Participants did more with less at the fifth annual Smith School Business Summit, a signature event from the University of Maryland’s Robert H. Smith School of Business on Oct. 28, 2016, in Washington, D.C.
As a brain warm-up, Smith School professor Oliver Schlake challenged participants to build miniature sculptures using five standard Lego pieces. The activity, a variation of a classroom exercise developed by Schlake for his creative problem solving course, fit with the conference theme of innovation in a VUCA world. The acronym stands for volatile, uncertain, complex and ambiguous — descriptions of the 21st century global economy.
The rules for the Lego activity were simple. Participants didn’t need to use all of their pieces, and they could combine their sculptures with backgrounds and other objects. Finished creations were titled, photographed and collected on Twitter @SmithBrainTrust.
“It’s a mental challenge,” Schlake says. “It conditions people to learn by doing — as opposed to absorbing — and being creative and innovative in the process.”
More than 100 sculptures were submitted, and winners in six categories received Lego kits as prizes. To see the judge’s choices, visit Smith Brain Trust on Storify. To see every submission, visit Smith Brain Trust on Twitter and scroll through the tweets dated Oct. 28.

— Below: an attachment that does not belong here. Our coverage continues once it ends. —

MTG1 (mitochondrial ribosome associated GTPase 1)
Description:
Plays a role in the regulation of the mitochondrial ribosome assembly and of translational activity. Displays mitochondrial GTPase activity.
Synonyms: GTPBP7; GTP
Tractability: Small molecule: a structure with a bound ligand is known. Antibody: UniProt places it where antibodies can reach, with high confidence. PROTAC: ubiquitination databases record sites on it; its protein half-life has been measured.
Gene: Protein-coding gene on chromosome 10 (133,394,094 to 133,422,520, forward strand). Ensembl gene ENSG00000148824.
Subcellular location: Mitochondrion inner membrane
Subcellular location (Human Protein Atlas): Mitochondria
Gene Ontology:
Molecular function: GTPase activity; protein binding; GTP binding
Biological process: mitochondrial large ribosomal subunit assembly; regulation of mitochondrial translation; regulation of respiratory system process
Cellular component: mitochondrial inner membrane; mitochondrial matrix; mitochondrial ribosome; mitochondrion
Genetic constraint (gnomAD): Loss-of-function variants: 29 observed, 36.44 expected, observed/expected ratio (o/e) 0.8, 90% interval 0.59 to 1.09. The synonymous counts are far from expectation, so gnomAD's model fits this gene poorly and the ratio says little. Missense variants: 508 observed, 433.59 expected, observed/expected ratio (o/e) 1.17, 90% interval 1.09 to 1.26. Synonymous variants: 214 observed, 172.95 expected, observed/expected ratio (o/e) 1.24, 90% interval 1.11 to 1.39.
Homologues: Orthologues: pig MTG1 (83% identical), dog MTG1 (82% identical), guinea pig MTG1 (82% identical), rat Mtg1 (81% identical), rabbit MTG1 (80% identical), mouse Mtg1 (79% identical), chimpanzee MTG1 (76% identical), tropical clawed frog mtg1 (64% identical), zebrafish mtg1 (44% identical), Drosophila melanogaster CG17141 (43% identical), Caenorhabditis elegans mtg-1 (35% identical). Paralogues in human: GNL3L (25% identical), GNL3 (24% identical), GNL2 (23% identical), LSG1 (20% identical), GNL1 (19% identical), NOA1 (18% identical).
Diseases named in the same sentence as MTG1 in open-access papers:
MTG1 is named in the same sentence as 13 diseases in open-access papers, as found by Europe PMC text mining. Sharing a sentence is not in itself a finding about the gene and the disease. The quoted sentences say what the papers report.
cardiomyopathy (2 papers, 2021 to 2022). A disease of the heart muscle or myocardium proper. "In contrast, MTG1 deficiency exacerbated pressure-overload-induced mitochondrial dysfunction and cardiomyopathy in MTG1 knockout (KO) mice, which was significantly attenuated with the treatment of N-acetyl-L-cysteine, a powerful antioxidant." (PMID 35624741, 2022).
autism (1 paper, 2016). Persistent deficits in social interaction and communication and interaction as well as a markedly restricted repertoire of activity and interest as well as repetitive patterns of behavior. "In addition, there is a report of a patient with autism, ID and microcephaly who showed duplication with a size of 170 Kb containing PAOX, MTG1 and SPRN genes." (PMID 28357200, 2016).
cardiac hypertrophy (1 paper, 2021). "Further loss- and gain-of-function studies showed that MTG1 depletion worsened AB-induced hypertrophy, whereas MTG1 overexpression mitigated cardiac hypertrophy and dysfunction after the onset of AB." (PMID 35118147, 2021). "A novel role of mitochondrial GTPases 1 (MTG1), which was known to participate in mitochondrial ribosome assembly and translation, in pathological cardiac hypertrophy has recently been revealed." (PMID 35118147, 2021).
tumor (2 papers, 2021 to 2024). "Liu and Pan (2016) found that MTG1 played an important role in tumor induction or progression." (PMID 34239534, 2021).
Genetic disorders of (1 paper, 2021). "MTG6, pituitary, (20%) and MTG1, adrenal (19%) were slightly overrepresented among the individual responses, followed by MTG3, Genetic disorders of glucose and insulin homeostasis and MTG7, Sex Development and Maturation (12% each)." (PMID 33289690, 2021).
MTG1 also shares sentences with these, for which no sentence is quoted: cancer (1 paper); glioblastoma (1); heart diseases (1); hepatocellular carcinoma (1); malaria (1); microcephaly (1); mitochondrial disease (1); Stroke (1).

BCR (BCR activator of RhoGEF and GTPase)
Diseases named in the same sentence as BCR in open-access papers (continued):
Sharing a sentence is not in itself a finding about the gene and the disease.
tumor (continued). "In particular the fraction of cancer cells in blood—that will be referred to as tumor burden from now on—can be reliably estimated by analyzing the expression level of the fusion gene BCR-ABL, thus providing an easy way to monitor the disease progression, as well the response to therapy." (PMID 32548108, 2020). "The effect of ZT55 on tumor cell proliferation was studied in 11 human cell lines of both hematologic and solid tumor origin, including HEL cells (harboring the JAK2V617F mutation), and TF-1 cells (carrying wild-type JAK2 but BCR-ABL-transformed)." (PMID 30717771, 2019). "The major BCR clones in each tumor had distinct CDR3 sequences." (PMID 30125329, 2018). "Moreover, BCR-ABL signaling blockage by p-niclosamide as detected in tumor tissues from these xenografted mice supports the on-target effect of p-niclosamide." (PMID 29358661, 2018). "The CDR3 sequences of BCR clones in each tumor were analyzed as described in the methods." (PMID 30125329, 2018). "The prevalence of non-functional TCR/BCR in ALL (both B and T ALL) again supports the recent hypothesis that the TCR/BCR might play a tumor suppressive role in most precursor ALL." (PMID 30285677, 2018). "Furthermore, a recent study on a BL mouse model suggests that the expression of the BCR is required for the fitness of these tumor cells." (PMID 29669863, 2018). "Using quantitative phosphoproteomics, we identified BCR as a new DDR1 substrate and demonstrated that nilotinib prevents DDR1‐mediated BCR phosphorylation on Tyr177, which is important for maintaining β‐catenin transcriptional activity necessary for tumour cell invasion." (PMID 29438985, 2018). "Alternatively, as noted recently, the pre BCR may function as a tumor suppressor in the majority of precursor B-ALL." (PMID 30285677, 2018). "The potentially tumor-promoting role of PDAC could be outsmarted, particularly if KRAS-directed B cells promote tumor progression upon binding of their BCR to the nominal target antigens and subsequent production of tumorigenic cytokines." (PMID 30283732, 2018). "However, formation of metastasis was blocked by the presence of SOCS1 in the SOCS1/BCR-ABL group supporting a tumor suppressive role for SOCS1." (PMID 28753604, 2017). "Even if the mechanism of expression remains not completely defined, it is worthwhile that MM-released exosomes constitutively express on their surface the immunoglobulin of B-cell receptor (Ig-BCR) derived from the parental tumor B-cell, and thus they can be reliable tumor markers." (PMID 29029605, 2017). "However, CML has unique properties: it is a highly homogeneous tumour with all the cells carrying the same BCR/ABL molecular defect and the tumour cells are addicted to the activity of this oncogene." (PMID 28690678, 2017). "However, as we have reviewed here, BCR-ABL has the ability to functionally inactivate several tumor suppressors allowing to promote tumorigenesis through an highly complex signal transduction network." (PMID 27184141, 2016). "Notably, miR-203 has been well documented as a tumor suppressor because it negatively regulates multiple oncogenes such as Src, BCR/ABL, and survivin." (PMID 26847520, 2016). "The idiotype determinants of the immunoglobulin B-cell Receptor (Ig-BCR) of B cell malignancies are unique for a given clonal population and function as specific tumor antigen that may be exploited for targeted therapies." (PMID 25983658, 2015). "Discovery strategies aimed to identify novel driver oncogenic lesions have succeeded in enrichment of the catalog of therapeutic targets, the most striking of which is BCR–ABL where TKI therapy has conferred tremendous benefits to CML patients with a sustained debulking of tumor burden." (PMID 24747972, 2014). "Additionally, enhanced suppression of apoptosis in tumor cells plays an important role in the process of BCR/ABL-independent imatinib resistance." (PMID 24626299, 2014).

The Smith School Business Summit, organized by the Office of Career Services, alternates between locations in Baltimore and Washington, D.C. The 2016 event at the Omni Shoreham Hotel near the National Zoo featured a keynote address from David Williams, CEO of Merkle, a customer relationship-marketing agency.
Smith School faculty and staff members Jonathan Aberman, Anil K. Gupta, Jeff McKinney, Wendy W. Moe, Clifford Rossi and Schlake led panel discussions. Premier-level sponsors included Aldi, NewDay USA and Northrop Grumman. Super Terrapin-level sponsors included AT&T and Pepsi.